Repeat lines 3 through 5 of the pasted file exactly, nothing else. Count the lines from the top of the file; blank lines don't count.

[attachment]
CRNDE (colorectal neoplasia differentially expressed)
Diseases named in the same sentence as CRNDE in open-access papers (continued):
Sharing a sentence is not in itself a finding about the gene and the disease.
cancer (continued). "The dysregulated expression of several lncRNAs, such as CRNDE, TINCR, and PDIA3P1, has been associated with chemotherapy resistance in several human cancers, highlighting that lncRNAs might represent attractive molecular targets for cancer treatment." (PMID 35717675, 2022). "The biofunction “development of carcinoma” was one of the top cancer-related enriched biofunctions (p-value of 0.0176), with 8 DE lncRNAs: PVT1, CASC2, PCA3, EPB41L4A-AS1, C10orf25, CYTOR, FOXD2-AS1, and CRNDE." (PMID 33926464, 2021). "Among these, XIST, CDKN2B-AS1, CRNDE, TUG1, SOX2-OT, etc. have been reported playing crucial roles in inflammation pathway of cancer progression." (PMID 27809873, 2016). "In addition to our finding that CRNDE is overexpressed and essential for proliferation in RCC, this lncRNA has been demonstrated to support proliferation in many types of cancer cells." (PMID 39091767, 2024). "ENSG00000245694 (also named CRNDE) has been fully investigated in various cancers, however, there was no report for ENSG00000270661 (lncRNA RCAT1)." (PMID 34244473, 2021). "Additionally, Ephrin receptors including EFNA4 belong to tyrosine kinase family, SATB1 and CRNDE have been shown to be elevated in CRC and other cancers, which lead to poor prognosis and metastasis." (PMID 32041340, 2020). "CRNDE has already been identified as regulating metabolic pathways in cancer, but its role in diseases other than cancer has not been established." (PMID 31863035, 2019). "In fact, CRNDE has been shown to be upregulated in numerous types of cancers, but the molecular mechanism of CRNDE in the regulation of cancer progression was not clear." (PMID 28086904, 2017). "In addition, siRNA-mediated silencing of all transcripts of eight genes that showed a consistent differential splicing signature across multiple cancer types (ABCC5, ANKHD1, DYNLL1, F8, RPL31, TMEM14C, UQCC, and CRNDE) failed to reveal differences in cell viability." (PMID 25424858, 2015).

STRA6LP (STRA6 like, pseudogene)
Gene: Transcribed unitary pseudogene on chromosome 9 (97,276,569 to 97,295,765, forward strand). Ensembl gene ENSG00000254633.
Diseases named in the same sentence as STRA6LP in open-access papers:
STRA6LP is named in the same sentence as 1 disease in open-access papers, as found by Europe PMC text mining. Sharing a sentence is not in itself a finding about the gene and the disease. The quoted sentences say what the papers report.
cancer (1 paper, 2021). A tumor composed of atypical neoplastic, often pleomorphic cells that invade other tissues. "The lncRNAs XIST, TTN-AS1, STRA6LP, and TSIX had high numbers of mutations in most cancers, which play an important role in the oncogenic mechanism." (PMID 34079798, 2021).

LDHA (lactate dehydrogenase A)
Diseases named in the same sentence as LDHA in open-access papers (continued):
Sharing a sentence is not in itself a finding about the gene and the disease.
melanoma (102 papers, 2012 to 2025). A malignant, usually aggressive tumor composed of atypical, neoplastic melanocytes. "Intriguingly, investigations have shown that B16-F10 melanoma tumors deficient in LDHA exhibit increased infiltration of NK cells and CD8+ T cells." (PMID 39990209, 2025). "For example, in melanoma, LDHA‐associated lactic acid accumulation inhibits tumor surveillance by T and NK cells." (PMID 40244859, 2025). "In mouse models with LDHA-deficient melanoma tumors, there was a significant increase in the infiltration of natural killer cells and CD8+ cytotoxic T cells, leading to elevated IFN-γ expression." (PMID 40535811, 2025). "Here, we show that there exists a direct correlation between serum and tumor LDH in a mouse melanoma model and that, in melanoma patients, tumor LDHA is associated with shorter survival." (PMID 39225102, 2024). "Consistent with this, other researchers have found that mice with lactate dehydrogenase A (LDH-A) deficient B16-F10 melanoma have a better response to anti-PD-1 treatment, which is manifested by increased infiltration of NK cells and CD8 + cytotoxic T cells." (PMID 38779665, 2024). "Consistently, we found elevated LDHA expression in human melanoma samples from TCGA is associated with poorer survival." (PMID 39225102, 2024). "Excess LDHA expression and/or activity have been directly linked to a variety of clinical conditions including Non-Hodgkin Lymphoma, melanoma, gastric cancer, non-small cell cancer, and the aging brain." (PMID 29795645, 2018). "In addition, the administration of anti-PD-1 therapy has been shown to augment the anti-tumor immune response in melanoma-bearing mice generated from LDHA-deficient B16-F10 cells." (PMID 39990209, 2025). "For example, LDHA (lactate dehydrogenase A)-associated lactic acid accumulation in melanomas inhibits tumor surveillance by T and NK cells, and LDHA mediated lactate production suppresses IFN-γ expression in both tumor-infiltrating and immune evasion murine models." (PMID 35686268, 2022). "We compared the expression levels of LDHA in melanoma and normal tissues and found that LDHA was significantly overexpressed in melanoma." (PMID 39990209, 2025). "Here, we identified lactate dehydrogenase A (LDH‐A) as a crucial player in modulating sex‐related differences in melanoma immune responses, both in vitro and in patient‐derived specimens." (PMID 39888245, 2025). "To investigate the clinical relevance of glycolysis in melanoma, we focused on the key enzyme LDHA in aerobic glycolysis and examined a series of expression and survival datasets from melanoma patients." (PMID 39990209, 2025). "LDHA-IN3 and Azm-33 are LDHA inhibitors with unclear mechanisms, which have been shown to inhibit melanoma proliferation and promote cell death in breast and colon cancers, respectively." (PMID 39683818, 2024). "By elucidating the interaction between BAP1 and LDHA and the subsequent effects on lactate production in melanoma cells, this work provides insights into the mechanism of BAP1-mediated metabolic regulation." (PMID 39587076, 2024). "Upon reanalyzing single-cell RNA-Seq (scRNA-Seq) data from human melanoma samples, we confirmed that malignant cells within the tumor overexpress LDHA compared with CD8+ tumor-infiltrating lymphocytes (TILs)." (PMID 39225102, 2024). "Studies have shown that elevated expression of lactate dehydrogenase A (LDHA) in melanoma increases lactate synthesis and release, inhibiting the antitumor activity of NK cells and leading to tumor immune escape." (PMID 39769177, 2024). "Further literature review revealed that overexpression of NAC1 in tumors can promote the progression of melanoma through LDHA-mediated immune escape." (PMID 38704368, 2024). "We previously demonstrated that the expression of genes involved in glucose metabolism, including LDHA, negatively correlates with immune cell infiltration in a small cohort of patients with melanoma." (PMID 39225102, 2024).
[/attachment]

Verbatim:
Sharing a sentence is not in itself a finding about the gene and the disease.
cancer (continued). "The dysregulated expression of several lncRNAs, such as CRNDE, TINCR, and PDIA3P1, has been associated with chemotherapy resistance in several human cancers, highlighting that lncRNAs might represent attractive molecular targets for cancer treatment." (PMID 35717675, 2022). "The biofunction “development of carcinoma” was one of the top cancer-related enriched biofunctions (p-value of 0.0176), with 8 DE lncRNAs: PVT1, CASC2, PCA3, EPB41L4A-AS1, C10orf25, CYTOR, FOXD2-AS1, and CRNDE." (PMID 33926464, 2021). "Among these, XIST, CDKN2B-AS1, CRNDE, TUG1, SOX2-OT, etc. have been reported playing crucial roles in inflammation pathway of cancer progression." (PMID 27809873, 2016). "In addition to our finding that CRNDE is overexpressed and essential for proliferation in RCC, this lncRNA has been demonstrated to support proliferation in many types of cancer cells." (PMID 39091767, 2024). "ENSG00000245694 (also named CRNDE) has been fully investigated in various cancers, however, there was no report for ENSG00000270661 (lncRNA RCAT1)." (PMID 34244473, 2021). "Additionally, Ephrin receptors including EFNA4 belong to tyrosine kinase family, SATB1 and CRNDE have been shown to be elevated in CRC and other cancers, which lead to poor prognosis and metastasis." (PMID 32041340, 2020). "CRNDE has already been identified as regulating metabolic pathways in cancer, but its role in diseases other than cancer has not been established." (PMID 31863035, 2019). "In fact, CRNDE has been shown to be upregulated in numerous types of cancers, but the molecular mechanism of CRNDE in the regulation of cancer progression was not clear." (PMID 28086904, 2017). "In addition, siRNA-mediated silencing of all transcripts of eight genes that showed a consistent differential splicing signature across multiple cancer types (ABCC5, ANKHD1, DYNLL1, F8, RPL31, TMEM14C, UQCC, and CRNDE) failed to reveal differences in cell viability." (PMID 25424858, 2015).

STRA6LP (STRA6 like, pseudogene)